Collegium Civitas staff, Dr Kerry Longhurst and Mr Mihai Mogildea, continue to work on their NCN-funded project ‘Domestic Barriers to Moldova’s Europeanisation’.
This winter they conducted fieldwork in Chisinau with local stakeholders, International Organisations and NGOs, including the Ministry of Economics, EU Delegation, The World Bank and Business Organisations. The project has found that whilst Moldova is progressing towards a deeper form of association with the European Union, considerable obstacles remain. Whilst trade with the EU steadily increases, many small businesses remain ill-prepared to take advantage of new opportunities and are held back by a lack of finance, availability of trained staff and sometimes the know-how to help them modernize.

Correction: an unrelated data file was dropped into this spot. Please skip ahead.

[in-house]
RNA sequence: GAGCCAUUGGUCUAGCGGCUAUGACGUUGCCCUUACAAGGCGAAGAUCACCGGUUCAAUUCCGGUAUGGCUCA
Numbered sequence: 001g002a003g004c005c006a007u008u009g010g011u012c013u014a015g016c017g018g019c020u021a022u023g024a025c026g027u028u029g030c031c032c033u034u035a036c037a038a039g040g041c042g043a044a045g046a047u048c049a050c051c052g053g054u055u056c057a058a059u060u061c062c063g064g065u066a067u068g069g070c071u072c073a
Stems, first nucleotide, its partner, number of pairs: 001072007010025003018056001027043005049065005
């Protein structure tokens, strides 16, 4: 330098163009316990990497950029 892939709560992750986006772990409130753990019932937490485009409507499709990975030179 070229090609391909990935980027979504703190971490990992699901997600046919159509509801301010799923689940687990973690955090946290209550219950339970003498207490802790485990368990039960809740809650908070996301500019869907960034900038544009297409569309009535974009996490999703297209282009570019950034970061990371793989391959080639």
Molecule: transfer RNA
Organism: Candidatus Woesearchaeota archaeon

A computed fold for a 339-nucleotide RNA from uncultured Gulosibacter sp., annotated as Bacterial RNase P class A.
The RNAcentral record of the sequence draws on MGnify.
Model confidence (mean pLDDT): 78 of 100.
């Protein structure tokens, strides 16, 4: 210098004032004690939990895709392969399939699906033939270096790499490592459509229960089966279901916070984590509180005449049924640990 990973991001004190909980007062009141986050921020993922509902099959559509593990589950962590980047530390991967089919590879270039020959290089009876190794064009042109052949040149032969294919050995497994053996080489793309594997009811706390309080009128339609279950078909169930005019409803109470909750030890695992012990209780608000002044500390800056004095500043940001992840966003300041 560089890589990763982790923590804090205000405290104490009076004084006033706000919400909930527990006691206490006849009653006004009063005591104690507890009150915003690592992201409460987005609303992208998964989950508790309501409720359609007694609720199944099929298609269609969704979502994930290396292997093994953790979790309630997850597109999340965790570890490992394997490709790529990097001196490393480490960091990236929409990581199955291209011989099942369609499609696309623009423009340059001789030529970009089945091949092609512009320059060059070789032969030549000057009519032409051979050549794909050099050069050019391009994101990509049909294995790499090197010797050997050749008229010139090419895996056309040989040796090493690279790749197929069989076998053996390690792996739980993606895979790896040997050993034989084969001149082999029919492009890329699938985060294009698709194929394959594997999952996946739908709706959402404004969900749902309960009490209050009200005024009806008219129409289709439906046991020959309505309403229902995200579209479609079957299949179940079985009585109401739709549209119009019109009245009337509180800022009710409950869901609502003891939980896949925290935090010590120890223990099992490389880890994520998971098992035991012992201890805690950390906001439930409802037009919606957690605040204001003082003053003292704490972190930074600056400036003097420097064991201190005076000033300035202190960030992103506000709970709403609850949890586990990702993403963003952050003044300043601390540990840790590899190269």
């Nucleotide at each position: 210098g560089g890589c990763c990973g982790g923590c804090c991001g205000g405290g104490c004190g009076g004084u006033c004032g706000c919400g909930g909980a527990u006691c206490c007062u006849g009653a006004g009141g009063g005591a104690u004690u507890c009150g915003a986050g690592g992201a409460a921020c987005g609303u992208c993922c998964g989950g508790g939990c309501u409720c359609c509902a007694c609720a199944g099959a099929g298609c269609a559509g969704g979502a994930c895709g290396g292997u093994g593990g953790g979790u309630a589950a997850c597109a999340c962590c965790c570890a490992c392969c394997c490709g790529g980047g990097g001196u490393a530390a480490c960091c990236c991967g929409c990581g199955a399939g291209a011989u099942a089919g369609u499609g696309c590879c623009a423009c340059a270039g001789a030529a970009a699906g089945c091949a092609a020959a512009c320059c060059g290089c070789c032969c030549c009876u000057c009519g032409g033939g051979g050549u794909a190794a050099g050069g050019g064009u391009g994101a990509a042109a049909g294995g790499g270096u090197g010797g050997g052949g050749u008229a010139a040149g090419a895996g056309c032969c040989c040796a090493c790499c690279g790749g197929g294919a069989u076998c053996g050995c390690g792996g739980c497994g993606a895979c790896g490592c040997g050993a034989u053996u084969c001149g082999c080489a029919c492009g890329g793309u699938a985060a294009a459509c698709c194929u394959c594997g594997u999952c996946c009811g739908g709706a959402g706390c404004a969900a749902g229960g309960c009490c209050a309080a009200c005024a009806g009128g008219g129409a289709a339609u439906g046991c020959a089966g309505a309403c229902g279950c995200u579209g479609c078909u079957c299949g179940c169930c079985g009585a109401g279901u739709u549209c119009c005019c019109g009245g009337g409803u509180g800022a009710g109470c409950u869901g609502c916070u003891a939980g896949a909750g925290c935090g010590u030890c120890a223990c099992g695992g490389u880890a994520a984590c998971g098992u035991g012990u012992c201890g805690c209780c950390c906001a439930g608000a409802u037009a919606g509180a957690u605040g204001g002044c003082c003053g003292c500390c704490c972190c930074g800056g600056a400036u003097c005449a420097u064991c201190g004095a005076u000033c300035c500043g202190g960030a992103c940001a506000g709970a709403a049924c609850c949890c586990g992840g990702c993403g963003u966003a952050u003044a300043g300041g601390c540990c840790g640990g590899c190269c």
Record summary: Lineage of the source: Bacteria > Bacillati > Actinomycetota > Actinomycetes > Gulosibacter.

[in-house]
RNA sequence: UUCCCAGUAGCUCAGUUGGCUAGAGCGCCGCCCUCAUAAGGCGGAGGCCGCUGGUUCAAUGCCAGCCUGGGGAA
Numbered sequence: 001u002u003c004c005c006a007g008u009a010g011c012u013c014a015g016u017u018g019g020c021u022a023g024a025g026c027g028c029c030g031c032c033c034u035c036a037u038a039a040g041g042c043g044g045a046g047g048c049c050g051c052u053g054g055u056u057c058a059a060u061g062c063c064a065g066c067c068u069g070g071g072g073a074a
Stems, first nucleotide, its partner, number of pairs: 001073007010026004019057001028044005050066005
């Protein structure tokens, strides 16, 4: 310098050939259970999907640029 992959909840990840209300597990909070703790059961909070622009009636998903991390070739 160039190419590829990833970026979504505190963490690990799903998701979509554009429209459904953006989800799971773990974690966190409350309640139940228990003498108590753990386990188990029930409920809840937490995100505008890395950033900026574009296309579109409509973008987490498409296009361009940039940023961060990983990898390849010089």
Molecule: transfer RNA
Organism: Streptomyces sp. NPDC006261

Furthermore, foreign companies are cautious about entering the domestic market, which means that foreign direct investment is not yet playing a considerable role in building-up the Moldovan economy and in turn, the country’s socio-economic development and ‘resilience’. At the root of the problem, the research team confirms, lies corruption, which in Moldova is entrenched and persists on multiple levels to the degree that the state is ‘captured’ by oligarchs and their vested interests.
The symptoms of Moldova’s ‘state capture’ are well-known and include the manipulation of electoral laws, ‘disappearance’ of public funds, manipulation of the judicial system and wide-scale intimidation and bribery, all of which thwart the country’s transition, sustainable development and ultimately its deeper association with the European Union. Results of the project have already been presented and the research team will continue its work throughout 2019.